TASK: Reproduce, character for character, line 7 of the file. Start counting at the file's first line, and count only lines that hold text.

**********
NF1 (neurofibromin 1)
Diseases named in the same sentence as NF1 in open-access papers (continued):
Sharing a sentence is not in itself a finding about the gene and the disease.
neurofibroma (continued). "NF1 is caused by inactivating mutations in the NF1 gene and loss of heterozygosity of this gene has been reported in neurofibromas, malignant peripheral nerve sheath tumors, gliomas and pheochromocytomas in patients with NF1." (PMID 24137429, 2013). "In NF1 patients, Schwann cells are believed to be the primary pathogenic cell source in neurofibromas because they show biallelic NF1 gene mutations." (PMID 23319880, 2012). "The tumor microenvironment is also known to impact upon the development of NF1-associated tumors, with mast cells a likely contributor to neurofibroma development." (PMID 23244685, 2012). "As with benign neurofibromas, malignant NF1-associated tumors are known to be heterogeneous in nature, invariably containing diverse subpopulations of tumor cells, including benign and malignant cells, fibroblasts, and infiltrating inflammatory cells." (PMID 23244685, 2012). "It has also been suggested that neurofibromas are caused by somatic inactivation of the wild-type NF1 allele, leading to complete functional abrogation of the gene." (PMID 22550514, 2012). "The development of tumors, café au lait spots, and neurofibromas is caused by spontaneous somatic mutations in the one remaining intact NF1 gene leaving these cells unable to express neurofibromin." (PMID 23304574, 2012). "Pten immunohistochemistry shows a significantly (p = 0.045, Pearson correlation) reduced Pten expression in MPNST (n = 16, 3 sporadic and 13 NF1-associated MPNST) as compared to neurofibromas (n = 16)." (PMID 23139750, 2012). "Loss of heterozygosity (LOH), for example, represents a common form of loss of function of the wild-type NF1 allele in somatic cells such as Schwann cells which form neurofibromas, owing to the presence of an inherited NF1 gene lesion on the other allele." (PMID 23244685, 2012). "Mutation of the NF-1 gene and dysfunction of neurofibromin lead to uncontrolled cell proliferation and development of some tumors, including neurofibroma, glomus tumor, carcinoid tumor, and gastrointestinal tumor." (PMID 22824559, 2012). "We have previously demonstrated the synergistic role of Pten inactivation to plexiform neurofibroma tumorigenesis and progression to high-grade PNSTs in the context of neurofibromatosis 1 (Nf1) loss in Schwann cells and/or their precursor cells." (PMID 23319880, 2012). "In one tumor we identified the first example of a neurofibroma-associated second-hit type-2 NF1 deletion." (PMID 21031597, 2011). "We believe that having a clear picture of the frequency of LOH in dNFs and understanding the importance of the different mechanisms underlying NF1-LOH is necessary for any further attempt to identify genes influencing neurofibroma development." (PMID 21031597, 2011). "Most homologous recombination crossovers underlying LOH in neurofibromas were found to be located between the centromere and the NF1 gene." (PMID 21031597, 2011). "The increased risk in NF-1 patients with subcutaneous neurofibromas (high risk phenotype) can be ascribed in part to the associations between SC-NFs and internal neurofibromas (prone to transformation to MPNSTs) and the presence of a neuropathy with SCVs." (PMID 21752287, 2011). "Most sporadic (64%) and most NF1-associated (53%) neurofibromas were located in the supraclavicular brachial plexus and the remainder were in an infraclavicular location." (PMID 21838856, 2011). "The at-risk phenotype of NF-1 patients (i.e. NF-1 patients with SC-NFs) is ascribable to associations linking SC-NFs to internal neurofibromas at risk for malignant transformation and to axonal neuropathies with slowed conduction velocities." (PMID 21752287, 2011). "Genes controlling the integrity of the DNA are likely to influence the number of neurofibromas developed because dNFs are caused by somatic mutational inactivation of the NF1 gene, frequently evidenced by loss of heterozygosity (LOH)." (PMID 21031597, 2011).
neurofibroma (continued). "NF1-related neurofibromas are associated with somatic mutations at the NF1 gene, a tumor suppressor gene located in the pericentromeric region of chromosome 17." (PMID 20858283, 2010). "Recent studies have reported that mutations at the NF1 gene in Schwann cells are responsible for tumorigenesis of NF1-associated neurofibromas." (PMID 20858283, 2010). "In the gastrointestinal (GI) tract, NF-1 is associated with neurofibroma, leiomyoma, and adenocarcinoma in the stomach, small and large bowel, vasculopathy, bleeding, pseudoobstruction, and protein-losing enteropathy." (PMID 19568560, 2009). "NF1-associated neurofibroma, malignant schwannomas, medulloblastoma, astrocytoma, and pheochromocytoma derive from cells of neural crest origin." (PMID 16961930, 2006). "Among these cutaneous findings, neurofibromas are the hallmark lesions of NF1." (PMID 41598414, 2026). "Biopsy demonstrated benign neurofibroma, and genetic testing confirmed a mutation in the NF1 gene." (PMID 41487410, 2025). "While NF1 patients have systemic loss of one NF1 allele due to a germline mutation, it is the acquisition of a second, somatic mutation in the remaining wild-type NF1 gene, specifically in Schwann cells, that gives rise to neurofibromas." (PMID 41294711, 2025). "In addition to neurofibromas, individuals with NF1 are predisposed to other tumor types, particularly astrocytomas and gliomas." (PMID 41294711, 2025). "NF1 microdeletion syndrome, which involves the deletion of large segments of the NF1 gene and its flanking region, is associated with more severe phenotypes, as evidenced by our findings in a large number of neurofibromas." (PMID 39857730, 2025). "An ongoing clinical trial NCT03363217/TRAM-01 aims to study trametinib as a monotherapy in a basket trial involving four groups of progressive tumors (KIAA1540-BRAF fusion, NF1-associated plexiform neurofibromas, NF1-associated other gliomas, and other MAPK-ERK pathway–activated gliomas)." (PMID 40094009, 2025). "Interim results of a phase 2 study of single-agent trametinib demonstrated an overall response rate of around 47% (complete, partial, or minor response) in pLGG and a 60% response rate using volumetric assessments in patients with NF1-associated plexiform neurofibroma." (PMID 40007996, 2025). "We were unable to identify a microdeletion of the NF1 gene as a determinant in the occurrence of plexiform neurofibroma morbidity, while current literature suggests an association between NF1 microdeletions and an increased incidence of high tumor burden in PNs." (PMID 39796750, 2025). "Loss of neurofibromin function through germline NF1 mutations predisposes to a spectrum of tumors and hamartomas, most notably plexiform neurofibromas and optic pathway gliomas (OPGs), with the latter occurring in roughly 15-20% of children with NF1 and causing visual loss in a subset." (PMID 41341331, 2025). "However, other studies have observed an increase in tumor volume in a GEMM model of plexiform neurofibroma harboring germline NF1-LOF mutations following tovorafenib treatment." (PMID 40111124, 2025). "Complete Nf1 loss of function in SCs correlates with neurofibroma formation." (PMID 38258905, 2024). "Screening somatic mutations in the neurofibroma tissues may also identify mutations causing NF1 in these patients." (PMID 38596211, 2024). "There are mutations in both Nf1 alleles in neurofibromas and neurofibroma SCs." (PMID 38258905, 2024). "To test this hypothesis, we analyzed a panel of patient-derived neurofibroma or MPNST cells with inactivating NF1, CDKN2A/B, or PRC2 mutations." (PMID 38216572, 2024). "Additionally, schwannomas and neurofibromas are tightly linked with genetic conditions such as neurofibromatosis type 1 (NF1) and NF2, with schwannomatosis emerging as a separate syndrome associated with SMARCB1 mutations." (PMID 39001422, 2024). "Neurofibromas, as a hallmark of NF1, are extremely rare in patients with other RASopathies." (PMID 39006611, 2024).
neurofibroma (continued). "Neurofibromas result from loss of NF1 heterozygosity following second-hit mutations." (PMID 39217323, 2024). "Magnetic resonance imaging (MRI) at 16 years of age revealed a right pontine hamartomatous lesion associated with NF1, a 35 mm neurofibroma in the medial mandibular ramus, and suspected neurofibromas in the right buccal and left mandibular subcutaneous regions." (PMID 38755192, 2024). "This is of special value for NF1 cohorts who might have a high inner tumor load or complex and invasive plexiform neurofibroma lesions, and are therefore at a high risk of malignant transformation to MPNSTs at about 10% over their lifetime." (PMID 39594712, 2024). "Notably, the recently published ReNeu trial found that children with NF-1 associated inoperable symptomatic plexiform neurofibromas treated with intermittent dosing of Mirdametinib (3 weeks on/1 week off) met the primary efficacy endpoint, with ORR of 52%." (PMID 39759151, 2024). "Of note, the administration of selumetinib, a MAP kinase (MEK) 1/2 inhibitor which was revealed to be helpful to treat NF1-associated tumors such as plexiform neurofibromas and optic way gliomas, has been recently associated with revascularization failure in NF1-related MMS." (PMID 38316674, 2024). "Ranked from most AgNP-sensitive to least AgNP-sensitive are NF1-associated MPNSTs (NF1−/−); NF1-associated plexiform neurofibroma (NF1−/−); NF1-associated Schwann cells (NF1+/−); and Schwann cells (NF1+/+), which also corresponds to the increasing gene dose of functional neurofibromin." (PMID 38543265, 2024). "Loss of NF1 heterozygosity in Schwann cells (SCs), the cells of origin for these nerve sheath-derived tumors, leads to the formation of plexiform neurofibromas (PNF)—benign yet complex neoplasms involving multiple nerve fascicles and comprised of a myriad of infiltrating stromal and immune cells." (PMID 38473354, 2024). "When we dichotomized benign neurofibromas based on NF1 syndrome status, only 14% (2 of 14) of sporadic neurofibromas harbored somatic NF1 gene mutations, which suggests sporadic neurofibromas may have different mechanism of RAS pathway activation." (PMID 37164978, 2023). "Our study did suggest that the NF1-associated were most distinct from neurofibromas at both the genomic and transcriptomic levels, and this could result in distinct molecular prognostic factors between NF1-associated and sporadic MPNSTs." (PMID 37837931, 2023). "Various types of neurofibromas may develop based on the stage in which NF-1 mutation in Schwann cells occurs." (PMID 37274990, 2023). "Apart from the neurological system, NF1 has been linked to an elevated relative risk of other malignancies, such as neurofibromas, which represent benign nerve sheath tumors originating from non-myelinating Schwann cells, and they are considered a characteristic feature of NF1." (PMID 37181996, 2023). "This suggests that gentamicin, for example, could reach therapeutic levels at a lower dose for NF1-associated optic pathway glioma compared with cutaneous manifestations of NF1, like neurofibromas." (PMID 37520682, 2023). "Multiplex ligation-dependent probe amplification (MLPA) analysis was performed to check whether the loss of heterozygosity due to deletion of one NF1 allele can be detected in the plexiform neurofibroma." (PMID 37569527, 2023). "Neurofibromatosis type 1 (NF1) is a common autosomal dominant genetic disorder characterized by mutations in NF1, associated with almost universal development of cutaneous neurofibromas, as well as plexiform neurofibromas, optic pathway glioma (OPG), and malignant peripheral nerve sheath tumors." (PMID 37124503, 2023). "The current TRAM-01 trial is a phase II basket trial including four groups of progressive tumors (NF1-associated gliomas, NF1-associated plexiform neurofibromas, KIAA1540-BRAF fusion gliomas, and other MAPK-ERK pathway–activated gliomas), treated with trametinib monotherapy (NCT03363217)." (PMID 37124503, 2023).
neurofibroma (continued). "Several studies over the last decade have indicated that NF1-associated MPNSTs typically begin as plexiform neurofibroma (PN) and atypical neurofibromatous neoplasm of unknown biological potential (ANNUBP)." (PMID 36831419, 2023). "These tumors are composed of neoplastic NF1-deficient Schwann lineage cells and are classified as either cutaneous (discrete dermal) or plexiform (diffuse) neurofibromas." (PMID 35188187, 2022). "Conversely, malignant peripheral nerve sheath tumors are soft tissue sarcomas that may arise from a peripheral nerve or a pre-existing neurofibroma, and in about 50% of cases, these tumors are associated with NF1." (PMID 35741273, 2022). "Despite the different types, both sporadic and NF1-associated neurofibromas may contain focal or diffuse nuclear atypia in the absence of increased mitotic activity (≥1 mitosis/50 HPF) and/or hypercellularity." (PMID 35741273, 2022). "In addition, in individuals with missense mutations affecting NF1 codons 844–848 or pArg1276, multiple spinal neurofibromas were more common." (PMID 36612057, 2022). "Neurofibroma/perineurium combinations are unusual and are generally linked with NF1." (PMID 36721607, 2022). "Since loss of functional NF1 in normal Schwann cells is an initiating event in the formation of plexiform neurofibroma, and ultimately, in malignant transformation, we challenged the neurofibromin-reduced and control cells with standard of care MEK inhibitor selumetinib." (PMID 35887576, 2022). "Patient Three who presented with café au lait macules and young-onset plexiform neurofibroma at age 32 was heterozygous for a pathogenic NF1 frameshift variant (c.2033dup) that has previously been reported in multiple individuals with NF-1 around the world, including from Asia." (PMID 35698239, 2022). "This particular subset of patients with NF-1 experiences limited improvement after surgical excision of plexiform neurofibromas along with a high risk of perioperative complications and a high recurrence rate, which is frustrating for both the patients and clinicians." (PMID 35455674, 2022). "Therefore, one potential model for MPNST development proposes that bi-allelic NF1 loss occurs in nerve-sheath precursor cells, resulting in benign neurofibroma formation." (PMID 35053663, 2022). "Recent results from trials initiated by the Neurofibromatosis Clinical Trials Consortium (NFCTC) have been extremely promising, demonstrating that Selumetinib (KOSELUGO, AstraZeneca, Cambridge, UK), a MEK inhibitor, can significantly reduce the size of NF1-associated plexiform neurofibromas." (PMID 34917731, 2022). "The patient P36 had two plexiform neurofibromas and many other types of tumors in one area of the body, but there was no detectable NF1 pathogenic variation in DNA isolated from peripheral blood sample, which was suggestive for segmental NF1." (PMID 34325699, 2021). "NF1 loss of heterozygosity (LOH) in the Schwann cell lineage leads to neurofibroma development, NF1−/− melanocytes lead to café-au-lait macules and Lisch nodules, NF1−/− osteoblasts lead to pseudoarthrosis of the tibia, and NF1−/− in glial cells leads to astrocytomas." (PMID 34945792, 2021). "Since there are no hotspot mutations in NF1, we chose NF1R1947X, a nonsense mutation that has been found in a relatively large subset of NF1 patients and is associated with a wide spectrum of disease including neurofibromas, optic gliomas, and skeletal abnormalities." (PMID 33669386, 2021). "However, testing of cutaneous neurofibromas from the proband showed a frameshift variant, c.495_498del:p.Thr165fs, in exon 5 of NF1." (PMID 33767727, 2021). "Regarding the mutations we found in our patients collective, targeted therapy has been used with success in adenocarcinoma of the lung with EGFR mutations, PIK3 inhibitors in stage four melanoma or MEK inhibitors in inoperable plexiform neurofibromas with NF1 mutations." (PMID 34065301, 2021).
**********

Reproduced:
neurofibroma (continued). "Several studies over the last decade have indicated that NF1-associated MPNSTs typically begin as plexiform neurofibroma (PN) and atypical neurofibromatous neoplasm of unknown biological potential (ANNUBP)." (PMID 36831419, 2023). "These tumors are composed of neoplastic NF1-deficient Schwann lineage cells and are classified as either cutaneous (discrete dermal) or plexiform (diffuse) neurofibromas." (PMID 35188187, 2022). "Conversely, malignant peripheral nerve sheath tumors are soft tissue sarcomas that may arise from a peripheral nerve or a pre-existing neurofibroma, and in about 50% of cases, these tumors are associated with NF1." (PMID 35741273, 2022). "Despite the different types, both sporadic and NF1-associated neurofibromas may contain focal or diffuse nuclear atypia in the absence of increased mitotic activity (≥1 mitosis/50 HPF) and/or hypercellularity." (PMID 35741273, 2022). "In addition, in individuals with missense mutations affecting NF1 codons 844–848 or pArg1276, multiple spinal neurofibromas were more common." (PMID 36612057, 2022). "Neurofibroma/perineurium combinations are unusual and are generally linked with NF1." (PMID 36721607, 2022). "Since loss of functional NF1 in normal Schwann cells is an initiating event in the formation of plexiform neurofibroma, and ultimately, in malignant transformation, we challenged the neurofibromin-reduced and control cells with standard of care MEK inhibitor selumetinib." (PMID 35887576, 2022). "Patient Three who presented with café au lait macules and young-onset plexiform neurofibroma at age 32 was heterozygous for a pathogenic NF1 frameshift variant (c.2033dup) that has previously been reported in multiple individuals with NF-1 around the world, including from Asia." (PMID 35698239, 2022). "This particular subset of patients with NF-1 experiences limited improvement after surgical excision of plexiform neurofibromas along with a high risk of perioperative complications and a high recurrence rate, which is frustrating for both the patients and clinicians." (PMID 35455674, 2022). "Therefore, one potential model for MPNST development proposes that bi-allelic NF1 loss occurs in nerve-sheath precursor cells, resulting in benign neurofibroma formation." (PMID 35053663, 2022). "Recent results from trials initiated by the Neurofibromatosis Clinical Trials Consortium (NFCTC) have been extremely promising, demonstrating that Selumetinib (KOSELUGO, AstraZeneca, Cambridge, UK), a MEK inhibitor, can significantly reduce the size of NF1-associated plexiform neurofibromas." (PMID 34917731, 2022). "The patient P36 had two plexiform neurofibromas and many other types of tumors in one area of the body, but there was no detectable NF1 pathogenic variation in DNA isolated from peripheral blood sample, which was suggestive for segmental NF1." (PMID 34325699, 2021). "NF1 loss of heterozygosity (LOH) in the Schwann cell lineage leads to neurofibroma development, NF1−/− melanocytes lead to café-au-lait macules and Lisch nodules, NF1−/− osteoblasts lead to pseudoarthrosis of the tibia, and NF1−/− in glial cells leads to astrocytomas." (PMID 34945792, 2021). "Since there are no hotspot mutations in NF1, we chose NF1R1947X, a nonsense mutation that has been found in a relatively large subset of NF1 patients and is associated with a wide spectrum of disease including neurofibromas, optic gliomas, and skeletal abnormalities." (PMID 33669386, 2021). "However, testing of cutaneous neurofibromas from the proband showed a frameshift variant, c.495_498del:p.Thr165fs, in exon 5 of NF1." (PMID 33767727, 2021). "Regarding the mutations we found in our patients collective, targeted therapy has been used with success in adenocarcinoma of the lung with EGFR mutations, PIK3 inhibitors in stage four melanoma or MEK inhibitors in inoperable plexiform neurofibromas with NF1 mutations." (PMID 34065301, 2021).